Twosday: PKAP II and 1100 Miles of Racing

Like many people, I’ve started to get a bit antsy about what I’ve accomplished and how I’ve prioritized my time during the pandemic. Not only am I feeling a good bit of survivor’s guilt surrounding any productivity that I did manage during the pandemic, but I also feel bad about prioritizing some of my own projects – namely my single-authored book and a number of single-author articles – over the same stretch of time.

Pyla-Koutsopetria Archaeological Project 2

To get back to feeling good about myself, I’ve (finally) returned to the long stagnant project that is the second volume of the Pyla-Koutsopetria Archaeological Project’s final excavation report. The book is 90% complete with just a few odds and ends necessary to prepare it for review. So, this week, I’m going to get PKAP2 into shape for publication and, with any luck, get it to the editor of ASOR’s Archaeological Report Series by the middle of next month (warts and all).

The book will mostly be just a report and as such, it won’t be very interesting to anyone not invested in the archaeology of Late Roman Cyprus. The excavations of the church at Pyla-Koutsopetria, for example, produced very little additional information about the architecture or design of the building. The work on the hill of Pyla-Vigla is rather more interesting, but it is likely to be superseded by ongoing work at the site. That said, the artifact assemblages produced at Koutsopetria and Vigla will continue to add some nuance to our understanding of the Late Roman and Hellenistic periods.

As importantly, it’ll also offer some context for the work of our survey in the region and allow us to connect our survey to more secure excavated contexts. For the Late Roman period, better contexts exist elsewhere on the island, but for the Hellenistic period, the assemblages documented from our excavation of a “clean up pit” adjoining the fortification wall on the height will likely be of interest to scholars of the Late Classical and Hellenistic period on the island. The painted plaster from the church should also be of interest.

The most interesting thing that we hope to accomplish is the complete integration of our digital dataset from the project. In fact, the data is already available via Open Context here.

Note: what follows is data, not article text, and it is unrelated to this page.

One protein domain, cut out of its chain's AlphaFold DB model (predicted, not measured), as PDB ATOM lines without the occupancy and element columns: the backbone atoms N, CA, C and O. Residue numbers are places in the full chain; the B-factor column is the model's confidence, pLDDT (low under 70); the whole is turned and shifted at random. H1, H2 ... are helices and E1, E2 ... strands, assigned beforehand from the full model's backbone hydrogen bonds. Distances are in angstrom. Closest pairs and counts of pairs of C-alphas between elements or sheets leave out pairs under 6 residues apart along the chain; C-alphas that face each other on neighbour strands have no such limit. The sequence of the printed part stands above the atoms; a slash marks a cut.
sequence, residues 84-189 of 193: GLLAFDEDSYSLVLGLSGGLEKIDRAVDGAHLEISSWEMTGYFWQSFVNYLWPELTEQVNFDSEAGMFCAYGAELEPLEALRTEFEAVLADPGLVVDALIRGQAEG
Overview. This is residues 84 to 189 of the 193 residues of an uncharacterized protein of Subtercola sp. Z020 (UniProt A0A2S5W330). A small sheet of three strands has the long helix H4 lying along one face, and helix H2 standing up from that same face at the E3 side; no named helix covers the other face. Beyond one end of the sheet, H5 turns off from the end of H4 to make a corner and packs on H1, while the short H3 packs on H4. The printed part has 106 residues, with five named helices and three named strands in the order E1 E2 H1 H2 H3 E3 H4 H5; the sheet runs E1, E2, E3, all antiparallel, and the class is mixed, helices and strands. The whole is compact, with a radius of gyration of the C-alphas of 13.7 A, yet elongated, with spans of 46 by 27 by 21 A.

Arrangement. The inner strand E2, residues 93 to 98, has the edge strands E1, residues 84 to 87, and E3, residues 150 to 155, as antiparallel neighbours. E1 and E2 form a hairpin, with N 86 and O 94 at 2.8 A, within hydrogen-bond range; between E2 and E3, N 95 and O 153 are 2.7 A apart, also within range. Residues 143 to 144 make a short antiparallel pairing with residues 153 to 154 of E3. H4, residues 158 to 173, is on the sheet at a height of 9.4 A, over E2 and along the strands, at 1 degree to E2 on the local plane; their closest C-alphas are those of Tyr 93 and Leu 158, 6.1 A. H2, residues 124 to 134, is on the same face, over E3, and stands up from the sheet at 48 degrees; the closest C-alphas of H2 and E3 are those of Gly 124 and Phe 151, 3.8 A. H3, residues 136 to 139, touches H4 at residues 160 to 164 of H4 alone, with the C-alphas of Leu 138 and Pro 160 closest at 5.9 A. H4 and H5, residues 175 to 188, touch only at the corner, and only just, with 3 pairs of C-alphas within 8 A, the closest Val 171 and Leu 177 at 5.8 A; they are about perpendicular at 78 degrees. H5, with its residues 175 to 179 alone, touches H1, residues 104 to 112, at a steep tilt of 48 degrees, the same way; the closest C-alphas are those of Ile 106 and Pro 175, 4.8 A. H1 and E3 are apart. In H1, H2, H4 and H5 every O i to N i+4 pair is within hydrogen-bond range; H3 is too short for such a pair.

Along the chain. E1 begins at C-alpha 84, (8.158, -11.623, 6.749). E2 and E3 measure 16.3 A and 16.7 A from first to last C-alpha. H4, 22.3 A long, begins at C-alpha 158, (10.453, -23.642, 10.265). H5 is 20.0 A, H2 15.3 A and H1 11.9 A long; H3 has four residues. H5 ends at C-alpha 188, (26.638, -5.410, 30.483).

1100 Miles of Racing

This weekend is the Indy 500 (Indy Car) and the Coca Cola 600 (NASCAR) and both happen on Sunday. I’ve been trying to take some time off on Sundays to enjoy parts of life that don’t involve books, writing, and laptops. Part of the challenge, of course, with being an academic is that almost anything in my world could become an academic task.

One place that seems safe, so far, from my perspective, is my love of autoracing. Usually, I’m overseas over the Memorial Day holiday and last year with the Indy 500 running in August on account of the COVID pandemic, things just didn’t feel right. This summer, while things remain a long way from being normal, both the Indy 500 and the Coca Cola 600 will happen on the same day.

Part of me (a small part, I must admit) wants to live blog BOTH races. I have no idea why I want to do this. I mean, first off, no one live blogs any more. It’s just not a thing. People post on social media. 

Secondly, what can I say about about 1100 miles of racing in a weekend? I mean, I know the racers and the events fairly well and have been following this season, but I don’t feel like I have any particular insights (of course, when has that stopped me from blogging in the past)?

Finally, I realize that part of what I want to do with my blog is expand its scope a bit. As any number of pundits have opined, the academic blog is likely in terminal decline. The stakes of blogging are too high (as academics have become targets of partisan politics and bad faith arguments), readership is split between social media, podcasts, and more conventional academic writing, and people are just too busy to enjoy reading someone’s half-baked and poorly edited ideas. That said, there is something liberating about this situation. Maybe realizing that relatively few people read this blog any more is exactly what I need to do new things and to stray further from its long-standing academic-lite format? 

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